Clothing

Ladies tend to wear white dresses or very flowery frocks. A bit like a Laura Ashley showroom, but worn by really pretty people who look like goddesses sent from a different planet to save humanity. Or something.

Men tend to wear what they normally wear to look very Swedish: tight light-coloured trousers, pointy shoes, gelled slicked back hair, a pink shirt and maybe a crown of flowers. Sunglasses essential.

Some people wear traditional dress. If you are not Swedish, it will just make you look like a bit of a twig, so don’t go there. And whatever you do, please, no blue-yellow clothes combos. Bring flags instead. As many as you can carry (this will make you everybody’s best friend).

Drinking songs

There are many, many different drinking songs to learn, but if you make an effort and learn ‘Helan Går’, you’ll be the Måns Zelmerlov hero of the night. Don’t worry too much if you don’t get around to learning it, most people are automatically fluent in Swedish after 2 shots of aquavit. If you overdo the aquavit, you may end up sounding Danish. don’t worry, this is not a bad thing, the Swedes will assume you brought cheap beer and will possibly try to befriend you.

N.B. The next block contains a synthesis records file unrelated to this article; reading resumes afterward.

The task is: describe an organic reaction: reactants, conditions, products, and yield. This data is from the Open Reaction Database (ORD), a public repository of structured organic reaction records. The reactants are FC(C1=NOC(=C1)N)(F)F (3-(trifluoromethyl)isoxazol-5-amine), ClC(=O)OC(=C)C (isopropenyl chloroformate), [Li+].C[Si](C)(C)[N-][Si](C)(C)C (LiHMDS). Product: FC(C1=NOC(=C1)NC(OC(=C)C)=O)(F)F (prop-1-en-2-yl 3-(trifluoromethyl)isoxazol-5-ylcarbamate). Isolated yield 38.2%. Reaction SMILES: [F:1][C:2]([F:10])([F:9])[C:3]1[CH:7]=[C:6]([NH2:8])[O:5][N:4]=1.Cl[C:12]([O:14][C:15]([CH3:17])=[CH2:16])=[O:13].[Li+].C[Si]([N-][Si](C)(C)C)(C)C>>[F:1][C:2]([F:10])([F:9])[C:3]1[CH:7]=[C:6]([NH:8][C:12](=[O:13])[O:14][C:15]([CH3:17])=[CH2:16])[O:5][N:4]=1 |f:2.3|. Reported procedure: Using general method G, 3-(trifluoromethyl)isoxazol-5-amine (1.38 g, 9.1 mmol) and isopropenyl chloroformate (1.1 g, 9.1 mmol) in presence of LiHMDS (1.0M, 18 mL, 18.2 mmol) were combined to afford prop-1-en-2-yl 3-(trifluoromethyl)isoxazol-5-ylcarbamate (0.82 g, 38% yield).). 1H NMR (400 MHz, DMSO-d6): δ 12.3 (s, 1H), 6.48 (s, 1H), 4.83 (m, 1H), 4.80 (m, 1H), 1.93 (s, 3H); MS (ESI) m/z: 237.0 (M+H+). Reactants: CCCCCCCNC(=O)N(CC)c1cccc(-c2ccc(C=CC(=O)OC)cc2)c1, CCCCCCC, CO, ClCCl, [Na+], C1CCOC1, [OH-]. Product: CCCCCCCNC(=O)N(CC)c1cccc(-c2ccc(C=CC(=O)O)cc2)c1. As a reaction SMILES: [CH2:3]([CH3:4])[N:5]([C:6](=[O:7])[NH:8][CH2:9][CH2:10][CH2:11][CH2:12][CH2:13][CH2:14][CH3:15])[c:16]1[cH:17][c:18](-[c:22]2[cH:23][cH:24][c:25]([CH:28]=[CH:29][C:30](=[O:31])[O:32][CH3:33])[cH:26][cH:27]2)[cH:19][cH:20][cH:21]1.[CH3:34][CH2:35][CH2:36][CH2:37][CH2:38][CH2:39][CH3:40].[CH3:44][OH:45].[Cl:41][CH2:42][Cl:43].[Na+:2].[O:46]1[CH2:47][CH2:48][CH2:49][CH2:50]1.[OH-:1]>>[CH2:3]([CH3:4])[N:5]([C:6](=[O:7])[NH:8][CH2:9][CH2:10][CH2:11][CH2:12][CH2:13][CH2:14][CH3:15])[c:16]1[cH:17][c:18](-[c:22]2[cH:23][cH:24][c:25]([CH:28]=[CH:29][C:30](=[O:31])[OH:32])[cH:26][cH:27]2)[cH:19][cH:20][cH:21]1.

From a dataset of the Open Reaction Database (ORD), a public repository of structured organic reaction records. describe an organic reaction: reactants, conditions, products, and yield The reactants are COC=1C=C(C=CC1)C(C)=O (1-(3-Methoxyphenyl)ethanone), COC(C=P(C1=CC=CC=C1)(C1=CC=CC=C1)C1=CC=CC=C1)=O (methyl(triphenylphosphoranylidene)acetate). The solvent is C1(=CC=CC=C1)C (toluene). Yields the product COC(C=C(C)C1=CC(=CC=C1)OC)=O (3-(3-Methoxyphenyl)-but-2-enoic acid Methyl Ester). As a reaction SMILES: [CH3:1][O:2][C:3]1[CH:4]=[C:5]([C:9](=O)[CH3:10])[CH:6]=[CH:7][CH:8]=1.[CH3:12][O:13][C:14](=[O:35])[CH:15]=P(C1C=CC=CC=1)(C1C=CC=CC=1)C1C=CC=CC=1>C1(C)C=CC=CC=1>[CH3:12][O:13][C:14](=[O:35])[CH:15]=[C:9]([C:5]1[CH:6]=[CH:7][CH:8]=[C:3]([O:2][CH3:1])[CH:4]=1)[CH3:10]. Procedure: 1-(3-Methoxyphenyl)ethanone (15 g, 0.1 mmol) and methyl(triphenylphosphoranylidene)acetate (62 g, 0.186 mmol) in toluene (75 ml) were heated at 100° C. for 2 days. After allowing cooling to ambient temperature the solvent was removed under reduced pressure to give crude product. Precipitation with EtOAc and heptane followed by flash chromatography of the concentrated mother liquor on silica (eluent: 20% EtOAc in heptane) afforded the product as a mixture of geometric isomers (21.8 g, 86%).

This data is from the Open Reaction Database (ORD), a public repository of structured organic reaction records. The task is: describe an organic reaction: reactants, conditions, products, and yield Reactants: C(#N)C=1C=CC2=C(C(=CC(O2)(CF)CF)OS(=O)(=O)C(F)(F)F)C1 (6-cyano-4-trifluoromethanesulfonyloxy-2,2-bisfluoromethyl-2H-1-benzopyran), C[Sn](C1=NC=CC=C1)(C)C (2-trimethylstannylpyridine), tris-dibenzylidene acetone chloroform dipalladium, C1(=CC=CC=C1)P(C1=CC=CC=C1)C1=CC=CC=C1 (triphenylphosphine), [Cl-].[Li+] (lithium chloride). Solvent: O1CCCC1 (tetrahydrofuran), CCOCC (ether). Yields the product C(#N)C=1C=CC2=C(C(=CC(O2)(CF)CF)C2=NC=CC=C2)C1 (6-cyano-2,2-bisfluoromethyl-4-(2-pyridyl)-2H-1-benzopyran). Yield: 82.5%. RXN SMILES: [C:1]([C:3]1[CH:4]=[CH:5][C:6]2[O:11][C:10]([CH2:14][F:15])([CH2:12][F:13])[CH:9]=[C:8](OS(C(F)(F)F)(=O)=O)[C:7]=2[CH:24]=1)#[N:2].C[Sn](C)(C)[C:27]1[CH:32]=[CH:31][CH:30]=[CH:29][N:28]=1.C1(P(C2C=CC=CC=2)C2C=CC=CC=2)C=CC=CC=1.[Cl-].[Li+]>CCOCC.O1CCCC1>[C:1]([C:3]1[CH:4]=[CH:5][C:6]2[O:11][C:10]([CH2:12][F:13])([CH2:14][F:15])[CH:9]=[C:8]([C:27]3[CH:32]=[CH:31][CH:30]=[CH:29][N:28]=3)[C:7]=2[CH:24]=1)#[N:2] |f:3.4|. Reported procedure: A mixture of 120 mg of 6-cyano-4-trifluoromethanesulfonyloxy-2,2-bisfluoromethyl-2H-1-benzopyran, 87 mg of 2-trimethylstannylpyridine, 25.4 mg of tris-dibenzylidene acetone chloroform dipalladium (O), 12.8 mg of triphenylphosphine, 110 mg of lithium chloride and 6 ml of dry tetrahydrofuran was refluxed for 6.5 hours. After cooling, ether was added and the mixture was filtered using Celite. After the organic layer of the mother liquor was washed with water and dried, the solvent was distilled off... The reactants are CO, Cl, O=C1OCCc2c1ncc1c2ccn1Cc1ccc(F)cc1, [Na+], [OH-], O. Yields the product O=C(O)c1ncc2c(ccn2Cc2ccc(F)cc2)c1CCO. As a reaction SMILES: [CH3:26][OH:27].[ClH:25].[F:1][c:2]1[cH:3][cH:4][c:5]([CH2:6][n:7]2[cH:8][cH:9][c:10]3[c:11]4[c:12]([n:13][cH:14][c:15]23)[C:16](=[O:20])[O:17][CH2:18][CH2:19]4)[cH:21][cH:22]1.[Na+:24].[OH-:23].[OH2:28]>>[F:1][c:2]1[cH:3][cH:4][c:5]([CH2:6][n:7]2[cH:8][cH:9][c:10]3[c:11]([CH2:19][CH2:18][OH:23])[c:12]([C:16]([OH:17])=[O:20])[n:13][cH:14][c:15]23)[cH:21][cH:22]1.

Games people play

Don’t be surprised if you are invited to take part in a tug-of-war, egg and spoon race or a game of ‘kubb’. Kubb is a Swedish game involving some wooden sticks and some very drunk men falling about laughing. As far as we can tell, there are no rules (except the ones the drunk Swedes make up on the day).

midsommarkrans

Flowers in your hair

This applies to everybody. We all do it. Old, young, man, woman – get some flowers in your hair. Kudos if you make your own garland, but you can get hold of cheapie artificial ones at most H&M shops. Flower garlands look especially good on bald, middle aged men.

Superstition

Legend says that if you pick seven different wild flowers and put them under your pillow at night, you will dream of the person you will marry. This makes the Tinder-swiping a lot easier going forward if you already know what he or she looks like.

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The hangover

It’s yours to deal with, all alone. Enjoy. Hurdy Gurdy.

Glad Midsommar!

We are selling out ready to pick up Swedish picnic boxes – booking taken up until 3 days before the event, so just click HERE to order. A box for 4 people costs just £50 (£12.50 per person).

Love, The Kitchen People x